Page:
Have you ever been to a conference where a speaker almost put you to sleep? We’ve all been there at one time or another. Because no matter how interesting and relevant the information being imparted may be, if it’s presented in a dry, monotonous tone then it’s not going to engage us.
Even in Dale Carnegie’s day, he realized the importance of dramatization. Merely stating a truth isn’t enough. The truth has to be made vivid, interesting, and dramatic. You have to use showmanship. The movies do it…radio does it…and modern day TV would be lost without it. And you have to do it, too, if you want to command attention.
Dale Carnegie once cited an example where experts in window display knew the trenchant power of dramatization. In the example, the manufacturers of a new rat poison gave dealers a window display that included two live rats. The week the rats were shown, sales of their product zoomed to five times their normal rate.
In another example he told the story of James B. Boynton of The American Weekly, who had to present a lengthy market report. His firm had just finished an exhaustive trade investigation study for a leading brand of cold cream that had to be presented to one of the biggest—and most formidable—men in the advertising business. Boynton got himself sidetracked into a futile discussion of the methods used in the investigation and used up his interview time without producing any results.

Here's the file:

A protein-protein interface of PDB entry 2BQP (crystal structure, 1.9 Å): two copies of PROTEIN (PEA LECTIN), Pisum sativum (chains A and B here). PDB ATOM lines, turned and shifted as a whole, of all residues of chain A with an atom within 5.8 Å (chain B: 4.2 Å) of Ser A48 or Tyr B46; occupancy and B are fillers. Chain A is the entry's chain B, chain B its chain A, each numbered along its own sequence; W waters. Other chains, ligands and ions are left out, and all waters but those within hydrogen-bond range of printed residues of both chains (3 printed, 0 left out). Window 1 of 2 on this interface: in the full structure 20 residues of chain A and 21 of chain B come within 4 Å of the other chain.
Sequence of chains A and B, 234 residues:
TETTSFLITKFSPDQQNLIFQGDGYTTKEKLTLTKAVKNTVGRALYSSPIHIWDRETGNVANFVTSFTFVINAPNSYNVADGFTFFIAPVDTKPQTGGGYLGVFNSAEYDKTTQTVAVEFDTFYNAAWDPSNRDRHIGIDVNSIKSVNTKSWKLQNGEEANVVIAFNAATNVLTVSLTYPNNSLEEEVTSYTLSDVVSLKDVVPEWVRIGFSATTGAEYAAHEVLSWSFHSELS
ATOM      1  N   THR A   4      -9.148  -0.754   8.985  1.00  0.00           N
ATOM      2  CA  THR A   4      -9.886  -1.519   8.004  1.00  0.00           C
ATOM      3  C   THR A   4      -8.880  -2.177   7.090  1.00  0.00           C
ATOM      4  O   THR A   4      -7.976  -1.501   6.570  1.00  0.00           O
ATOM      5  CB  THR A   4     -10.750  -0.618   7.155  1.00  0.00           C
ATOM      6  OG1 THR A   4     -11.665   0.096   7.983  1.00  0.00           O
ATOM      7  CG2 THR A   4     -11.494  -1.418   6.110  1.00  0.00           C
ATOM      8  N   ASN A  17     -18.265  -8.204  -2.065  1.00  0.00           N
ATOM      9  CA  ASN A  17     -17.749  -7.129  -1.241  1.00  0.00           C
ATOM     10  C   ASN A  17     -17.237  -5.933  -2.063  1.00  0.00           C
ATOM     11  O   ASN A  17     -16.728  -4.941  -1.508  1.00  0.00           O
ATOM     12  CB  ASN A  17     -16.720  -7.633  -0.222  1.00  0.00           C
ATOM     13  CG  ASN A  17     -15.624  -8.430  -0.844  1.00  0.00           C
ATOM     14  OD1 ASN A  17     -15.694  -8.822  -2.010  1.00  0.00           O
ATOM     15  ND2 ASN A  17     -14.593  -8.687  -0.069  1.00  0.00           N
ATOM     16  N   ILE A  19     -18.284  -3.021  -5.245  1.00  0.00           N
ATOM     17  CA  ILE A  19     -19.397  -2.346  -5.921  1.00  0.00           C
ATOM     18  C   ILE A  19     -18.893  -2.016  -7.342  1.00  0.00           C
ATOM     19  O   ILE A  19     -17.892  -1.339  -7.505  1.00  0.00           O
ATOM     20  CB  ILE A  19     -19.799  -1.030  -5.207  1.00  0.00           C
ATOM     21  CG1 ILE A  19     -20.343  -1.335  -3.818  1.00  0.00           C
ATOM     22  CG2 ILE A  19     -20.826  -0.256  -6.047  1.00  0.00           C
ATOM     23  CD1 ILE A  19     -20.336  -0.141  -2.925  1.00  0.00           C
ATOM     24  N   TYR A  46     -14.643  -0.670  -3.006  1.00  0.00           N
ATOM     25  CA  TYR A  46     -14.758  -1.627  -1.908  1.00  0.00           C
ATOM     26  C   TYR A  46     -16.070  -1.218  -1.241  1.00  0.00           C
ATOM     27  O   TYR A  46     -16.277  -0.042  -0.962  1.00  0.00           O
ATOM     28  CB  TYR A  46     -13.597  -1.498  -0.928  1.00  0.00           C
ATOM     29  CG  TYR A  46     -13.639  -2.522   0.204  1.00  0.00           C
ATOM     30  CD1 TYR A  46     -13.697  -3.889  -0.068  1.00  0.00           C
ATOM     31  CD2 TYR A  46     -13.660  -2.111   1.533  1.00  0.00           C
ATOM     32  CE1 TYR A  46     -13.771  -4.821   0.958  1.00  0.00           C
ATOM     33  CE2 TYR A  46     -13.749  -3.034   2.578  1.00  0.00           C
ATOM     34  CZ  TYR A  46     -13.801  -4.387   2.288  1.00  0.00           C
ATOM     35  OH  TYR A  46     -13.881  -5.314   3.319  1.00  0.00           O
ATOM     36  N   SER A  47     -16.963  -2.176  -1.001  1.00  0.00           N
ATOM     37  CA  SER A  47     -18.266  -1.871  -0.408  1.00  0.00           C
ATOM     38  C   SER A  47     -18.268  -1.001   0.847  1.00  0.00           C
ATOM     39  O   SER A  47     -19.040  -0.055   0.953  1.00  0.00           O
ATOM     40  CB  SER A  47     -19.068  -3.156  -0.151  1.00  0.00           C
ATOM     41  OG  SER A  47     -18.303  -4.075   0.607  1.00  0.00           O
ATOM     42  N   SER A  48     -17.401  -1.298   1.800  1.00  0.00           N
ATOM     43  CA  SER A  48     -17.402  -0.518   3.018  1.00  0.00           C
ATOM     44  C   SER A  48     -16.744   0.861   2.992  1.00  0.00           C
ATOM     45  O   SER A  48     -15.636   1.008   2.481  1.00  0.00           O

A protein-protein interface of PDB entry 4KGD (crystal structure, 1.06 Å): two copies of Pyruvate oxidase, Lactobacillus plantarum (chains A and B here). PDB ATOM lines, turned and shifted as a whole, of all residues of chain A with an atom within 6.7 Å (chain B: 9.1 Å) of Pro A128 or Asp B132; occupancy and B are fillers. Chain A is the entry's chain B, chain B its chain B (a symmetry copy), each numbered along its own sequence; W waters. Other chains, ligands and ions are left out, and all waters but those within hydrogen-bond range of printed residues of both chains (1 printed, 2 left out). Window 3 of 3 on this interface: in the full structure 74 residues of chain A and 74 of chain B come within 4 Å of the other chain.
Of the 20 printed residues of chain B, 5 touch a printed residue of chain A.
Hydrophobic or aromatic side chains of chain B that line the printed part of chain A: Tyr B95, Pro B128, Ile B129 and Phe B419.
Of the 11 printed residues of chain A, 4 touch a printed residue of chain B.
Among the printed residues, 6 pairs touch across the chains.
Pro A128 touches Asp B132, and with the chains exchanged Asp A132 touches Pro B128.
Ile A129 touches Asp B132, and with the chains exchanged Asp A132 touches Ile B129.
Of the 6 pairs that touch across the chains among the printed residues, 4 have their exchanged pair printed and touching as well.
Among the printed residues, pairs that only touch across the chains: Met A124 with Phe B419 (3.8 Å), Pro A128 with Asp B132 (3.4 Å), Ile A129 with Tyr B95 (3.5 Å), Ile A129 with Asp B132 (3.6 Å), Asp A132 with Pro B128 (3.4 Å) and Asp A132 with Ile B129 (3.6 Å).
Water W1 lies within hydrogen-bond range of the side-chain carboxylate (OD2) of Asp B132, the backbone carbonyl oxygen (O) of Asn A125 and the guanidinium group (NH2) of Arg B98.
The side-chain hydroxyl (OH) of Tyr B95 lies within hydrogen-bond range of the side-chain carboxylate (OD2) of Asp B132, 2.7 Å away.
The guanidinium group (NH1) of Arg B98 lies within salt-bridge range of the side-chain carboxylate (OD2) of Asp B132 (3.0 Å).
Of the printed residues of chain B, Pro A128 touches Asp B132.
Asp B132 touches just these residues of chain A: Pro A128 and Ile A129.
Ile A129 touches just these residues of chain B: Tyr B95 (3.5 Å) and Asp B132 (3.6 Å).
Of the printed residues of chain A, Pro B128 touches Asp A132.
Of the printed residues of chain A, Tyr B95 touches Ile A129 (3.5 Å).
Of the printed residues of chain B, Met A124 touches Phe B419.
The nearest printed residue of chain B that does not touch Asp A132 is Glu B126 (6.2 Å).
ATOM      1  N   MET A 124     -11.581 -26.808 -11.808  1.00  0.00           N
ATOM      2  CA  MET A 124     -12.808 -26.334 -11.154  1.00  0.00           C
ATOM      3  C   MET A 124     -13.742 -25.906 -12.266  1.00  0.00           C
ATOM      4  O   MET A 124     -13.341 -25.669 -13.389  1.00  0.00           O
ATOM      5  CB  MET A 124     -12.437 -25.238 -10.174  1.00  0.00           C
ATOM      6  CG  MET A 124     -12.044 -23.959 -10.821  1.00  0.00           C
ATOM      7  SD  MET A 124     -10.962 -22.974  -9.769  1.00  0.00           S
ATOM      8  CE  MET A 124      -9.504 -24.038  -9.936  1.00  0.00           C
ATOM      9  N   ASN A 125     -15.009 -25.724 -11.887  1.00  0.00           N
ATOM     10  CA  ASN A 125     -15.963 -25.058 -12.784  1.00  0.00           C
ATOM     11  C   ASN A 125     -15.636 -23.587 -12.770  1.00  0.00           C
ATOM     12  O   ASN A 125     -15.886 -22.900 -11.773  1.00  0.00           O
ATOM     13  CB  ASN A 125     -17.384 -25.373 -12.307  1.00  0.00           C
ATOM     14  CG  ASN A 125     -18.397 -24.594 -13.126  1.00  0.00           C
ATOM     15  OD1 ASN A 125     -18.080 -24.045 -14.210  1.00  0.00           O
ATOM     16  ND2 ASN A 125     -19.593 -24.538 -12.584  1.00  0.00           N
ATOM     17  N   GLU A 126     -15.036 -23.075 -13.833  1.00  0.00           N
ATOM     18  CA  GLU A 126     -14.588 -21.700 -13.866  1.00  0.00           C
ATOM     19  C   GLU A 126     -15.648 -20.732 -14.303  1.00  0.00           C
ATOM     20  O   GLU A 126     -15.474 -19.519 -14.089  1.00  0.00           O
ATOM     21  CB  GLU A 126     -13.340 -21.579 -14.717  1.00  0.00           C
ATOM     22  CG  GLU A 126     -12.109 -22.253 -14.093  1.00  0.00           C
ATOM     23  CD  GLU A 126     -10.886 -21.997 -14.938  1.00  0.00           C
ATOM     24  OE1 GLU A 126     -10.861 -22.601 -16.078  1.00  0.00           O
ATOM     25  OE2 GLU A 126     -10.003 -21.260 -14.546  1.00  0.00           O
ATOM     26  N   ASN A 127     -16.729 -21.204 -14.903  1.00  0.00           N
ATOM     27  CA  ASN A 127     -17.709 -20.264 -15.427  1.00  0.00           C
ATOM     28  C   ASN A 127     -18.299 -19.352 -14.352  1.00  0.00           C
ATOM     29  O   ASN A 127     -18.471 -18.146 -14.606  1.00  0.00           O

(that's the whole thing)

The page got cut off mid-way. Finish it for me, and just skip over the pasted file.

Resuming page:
The second time he met with the advertising man, however, he opened a suitcase and dumped thirty-two jars of cold cream on top of the man’s desk—all products he knew, and all competitors of the cream he represented. On each jar was a tag itemizing the results of the trade investigation. Each tag told its story briefly and dramatically.
The advertising man picked up one jar after another, asking questions and showing genuine interest. A presentation originally scheduled for 10 minutes lasted over an hour with the man still asking questions.
The lesson to be learned it: Dramatize your ideas in a unique and novel way and you’ll win people to your way of thinking. Here’s an example from your friends at Dale Carnegie Training:
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Photo credit: Danilo Rizzuti